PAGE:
News & Analysis

Is No Prep the Savior to Drag Racing?

Just Might Be.


By Brian Losness

There is a great deal of talk about the status of our ecosystem called Drag Racing. Drag Racing for many years was that part of motorsports which not only had a huge fan base, but had a great relationship with those on Madison Avenue. Drag Racing was used by various corporations to test out marketing in motorsports. It is well known that the motorsports consumer is very loyal to those products who use racing as marketing platform.


Nevertheless, the one thing that drag racing could not provide was a dedicated and sustained platform in television. Therefore, when ESPN started giving drag racing’s biggest rival, NASCAR, live television coverage of its events, that was the signal that the tide was changing. NASCAR could provide a longer duration to the exposure of marketing partner than could drag racing. Even though drag racing had a much greater fan engagement on site, it could not match what NASCAR could for three hours on a Sunday.


While drag racing was still breaking ground with many sponsors, it was not just a baby step for many corporations who looked to motorsports as their primary way to market their products and services.


If one takes a look we saw the diminishing number of sponsorships also equate with the number of the group of drivers who were known via another moniker. The Snake, Big Daddy, Cha Cha, the Blue Max, The Mongoose, and Waco Billy, just to name a few. These nicknames became household names which people related to, so it was easy for sponsors to latch onto them.


Those names have never been replaced, and for the most part John Force is the single beacon that the sport of drag racing gravitates to. There is no longer any differentiation in the drivers and personalities or sadly in the cars they drive. In my opinion the sport is a one-trick pony.


Now about five years ago, there was a storm brewing. Just like a tornadic super-cell brewing up from the great plains, this storm was born in the heart of tornado alley, Oklahoma City, Oklahoma. They were born of the streets. In the same way NASCAR was born of bootlegging. Renegades.


They had street names such as Murder Nova, Dominator, Daddy Dave, Doc, and of course Big Chief. Their race cars were as individual as their nicknames. A chance meeting brought them to television, not on a sports program, but on a reality television series. Street Outlaws. People in the mainstream of drag racing blew them off as wannabe’s, outlaws, malcontents. The same thing that was said about those mainstream “stars” when they were younger.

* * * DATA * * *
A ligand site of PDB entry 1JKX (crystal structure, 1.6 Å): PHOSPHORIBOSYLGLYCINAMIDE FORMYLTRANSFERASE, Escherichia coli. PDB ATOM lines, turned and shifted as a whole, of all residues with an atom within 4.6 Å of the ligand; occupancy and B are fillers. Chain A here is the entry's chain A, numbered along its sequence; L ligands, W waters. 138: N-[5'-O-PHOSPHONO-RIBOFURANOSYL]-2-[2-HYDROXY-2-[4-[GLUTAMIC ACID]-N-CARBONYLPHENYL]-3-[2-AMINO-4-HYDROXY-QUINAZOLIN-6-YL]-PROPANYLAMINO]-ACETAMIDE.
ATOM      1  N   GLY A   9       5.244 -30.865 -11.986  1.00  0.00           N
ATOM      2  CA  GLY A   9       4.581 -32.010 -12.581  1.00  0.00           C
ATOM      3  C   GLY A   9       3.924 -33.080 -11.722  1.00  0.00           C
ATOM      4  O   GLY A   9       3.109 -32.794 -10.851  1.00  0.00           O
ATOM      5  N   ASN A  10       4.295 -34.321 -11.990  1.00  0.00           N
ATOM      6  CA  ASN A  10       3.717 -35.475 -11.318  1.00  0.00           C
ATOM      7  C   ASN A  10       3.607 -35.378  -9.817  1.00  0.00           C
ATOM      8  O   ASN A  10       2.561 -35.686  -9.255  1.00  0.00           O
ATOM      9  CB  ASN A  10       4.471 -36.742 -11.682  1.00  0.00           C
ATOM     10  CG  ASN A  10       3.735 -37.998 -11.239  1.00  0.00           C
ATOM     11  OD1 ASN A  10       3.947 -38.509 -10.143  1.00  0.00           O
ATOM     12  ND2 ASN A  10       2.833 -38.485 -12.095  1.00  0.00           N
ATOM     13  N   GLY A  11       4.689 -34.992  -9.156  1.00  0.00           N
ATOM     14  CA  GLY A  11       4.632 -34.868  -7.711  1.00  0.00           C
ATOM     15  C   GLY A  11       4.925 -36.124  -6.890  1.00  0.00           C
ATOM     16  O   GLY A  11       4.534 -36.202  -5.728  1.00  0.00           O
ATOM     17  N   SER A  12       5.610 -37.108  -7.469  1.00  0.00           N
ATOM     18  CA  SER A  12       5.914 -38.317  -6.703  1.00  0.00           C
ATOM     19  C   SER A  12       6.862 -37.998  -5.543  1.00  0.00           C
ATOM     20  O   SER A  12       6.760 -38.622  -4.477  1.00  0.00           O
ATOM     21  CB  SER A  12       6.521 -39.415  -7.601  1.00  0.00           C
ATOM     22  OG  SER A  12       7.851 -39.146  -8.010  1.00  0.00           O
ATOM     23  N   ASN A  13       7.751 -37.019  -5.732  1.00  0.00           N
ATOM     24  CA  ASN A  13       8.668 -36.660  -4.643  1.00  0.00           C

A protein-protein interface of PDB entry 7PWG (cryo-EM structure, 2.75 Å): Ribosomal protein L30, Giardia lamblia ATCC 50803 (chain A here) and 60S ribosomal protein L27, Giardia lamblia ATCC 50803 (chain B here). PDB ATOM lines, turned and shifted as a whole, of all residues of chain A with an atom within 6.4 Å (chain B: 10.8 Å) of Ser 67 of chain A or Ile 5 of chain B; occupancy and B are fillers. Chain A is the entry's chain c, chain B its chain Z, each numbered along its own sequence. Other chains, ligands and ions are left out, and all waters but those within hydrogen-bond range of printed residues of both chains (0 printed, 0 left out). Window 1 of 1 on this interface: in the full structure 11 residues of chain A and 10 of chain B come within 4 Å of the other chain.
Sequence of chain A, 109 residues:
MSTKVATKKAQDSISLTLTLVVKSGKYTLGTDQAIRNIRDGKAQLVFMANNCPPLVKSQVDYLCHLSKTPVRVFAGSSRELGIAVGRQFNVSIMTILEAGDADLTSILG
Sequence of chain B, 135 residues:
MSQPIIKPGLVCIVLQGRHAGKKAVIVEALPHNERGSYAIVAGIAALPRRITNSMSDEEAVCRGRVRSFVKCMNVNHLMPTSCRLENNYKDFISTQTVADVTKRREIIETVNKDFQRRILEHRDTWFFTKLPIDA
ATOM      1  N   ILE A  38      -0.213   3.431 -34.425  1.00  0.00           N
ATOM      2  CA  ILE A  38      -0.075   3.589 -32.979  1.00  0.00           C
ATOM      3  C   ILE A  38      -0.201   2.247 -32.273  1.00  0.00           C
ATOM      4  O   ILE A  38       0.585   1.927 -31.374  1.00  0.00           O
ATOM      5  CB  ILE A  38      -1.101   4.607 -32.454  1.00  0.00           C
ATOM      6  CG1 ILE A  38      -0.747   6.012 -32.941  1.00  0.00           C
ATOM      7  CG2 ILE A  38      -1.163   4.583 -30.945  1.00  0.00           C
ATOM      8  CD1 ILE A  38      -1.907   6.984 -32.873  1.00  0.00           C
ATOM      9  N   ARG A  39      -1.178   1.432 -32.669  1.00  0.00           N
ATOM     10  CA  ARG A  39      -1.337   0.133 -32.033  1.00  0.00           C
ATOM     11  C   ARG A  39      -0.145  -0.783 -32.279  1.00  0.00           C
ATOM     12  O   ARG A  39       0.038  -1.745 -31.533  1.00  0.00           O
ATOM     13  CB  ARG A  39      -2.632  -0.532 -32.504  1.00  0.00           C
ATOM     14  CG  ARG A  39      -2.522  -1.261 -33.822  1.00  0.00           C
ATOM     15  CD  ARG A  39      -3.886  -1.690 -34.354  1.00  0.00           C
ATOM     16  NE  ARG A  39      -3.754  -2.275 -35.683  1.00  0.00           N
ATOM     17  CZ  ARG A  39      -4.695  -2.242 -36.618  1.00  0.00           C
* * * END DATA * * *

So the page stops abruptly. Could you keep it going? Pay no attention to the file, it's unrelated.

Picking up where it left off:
I had the opportunity to sit down and talk to two of these rising stars at a recent event at Boise’s Firebird Raceway. Jeff Lutz who is a racer at heart, lives, eats and breathes drag racing. And Justin Shearer, a former HVAC engineer who is better known as Big Chief, the de facto leader of the Street Outlaws.


In talking to both of these racers, one never gets the feeling they have a huge egos. Race car drivers have egos, or they wouldn’t be race car drivers, however these two are not over the top by any means.


Lutz who made a name for himself building killer race cars and competing in the Drag Week events. Especially at Drag Week 2016 -- look it up, it is something to behold. Lutz who hails from Calley, PA, outside of Pittsburgh, first meet Justin Shearer when Shearer reached out to him about helping him with his then model Crow.


“Chief called me and asked me if I would come help him, so I flew out on my own dime and we hit it off,” said Lutz.


Lutz is very excited about the no-prep style of racing and mentioned that he constantly sees families coming back to the races, and then being told that dad and son or the whole family is going home and dusting off an old car, or go looking for a project car to work on as a family.


Lutz has a very defined opinion on the NHRA and Pro Stock and Pro Mod.


“NHRA Pro Stock and Pro Mod have gone stagnant, and NHRA is all about the money, not this deal (no prep),” he opined.


What else shocked Lutz about the NHRA Pro Mod racing was “When I was told it was going to pay for TV time. And I was, ‘Are you kidding me?’” According to Lutz that wasn’t going to happen, so his group went elsewhere. Lutz also feels strongly that the NHRA needs and wants to tap into the No Prep fan base, “But they won’t get it!”


One of the reasons Lutz feels no prep has so many fans is the cars are all different. Blowers, nitrous, turbos. Lutz feels NHRA Pro Stock is failing because its all the same cars with different paint jobs. Fans just don’t want to see that.